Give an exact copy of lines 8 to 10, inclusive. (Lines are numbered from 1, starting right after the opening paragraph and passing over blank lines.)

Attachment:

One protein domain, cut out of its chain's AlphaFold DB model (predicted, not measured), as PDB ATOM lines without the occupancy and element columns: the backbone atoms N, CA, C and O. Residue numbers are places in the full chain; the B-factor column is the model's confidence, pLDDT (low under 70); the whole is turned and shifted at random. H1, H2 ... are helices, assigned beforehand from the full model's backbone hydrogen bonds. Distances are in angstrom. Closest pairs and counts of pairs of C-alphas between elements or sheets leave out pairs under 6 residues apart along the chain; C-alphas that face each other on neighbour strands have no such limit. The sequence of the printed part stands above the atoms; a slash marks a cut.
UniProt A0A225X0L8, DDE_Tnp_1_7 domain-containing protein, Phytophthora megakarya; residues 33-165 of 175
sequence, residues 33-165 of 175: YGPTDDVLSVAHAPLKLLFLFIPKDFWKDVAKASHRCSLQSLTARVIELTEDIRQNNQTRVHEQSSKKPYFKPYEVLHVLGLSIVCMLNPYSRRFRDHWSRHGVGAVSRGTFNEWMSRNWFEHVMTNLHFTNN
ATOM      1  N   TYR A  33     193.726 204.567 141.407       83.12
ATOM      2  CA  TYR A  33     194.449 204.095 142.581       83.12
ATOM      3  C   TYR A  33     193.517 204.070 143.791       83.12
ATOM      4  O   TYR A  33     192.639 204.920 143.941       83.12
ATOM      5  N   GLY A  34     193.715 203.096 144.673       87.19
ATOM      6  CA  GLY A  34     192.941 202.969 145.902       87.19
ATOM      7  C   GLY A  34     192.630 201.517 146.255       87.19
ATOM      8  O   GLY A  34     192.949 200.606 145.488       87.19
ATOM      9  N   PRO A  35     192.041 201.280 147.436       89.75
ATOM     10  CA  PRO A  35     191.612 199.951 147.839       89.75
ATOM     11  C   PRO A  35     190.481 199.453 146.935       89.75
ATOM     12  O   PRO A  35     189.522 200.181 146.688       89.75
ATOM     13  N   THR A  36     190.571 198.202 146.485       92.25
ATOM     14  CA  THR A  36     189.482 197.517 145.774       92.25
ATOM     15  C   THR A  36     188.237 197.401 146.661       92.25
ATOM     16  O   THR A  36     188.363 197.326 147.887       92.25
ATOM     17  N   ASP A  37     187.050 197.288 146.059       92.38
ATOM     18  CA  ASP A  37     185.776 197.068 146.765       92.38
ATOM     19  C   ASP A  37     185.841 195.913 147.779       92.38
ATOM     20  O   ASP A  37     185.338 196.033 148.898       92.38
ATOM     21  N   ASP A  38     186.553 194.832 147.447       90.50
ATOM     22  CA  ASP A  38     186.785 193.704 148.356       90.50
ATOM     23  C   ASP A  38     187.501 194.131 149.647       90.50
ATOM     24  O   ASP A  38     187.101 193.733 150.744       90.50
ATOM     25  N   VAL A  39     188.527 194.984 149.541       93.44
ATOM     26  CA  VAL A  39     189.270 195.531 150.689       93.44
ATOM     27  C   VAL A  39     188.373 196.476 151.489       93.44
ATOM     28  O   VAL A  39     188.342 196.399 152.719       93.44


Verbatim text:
ATOM      6  CA  GLY A  34     192.941 202.969 145.902       87.19
ATOM      7  C   GLY A  34     192.630 201.517 146.255       87.19
ATOM      8  O   GLY A  34     192.949 200.606 145.488       87.19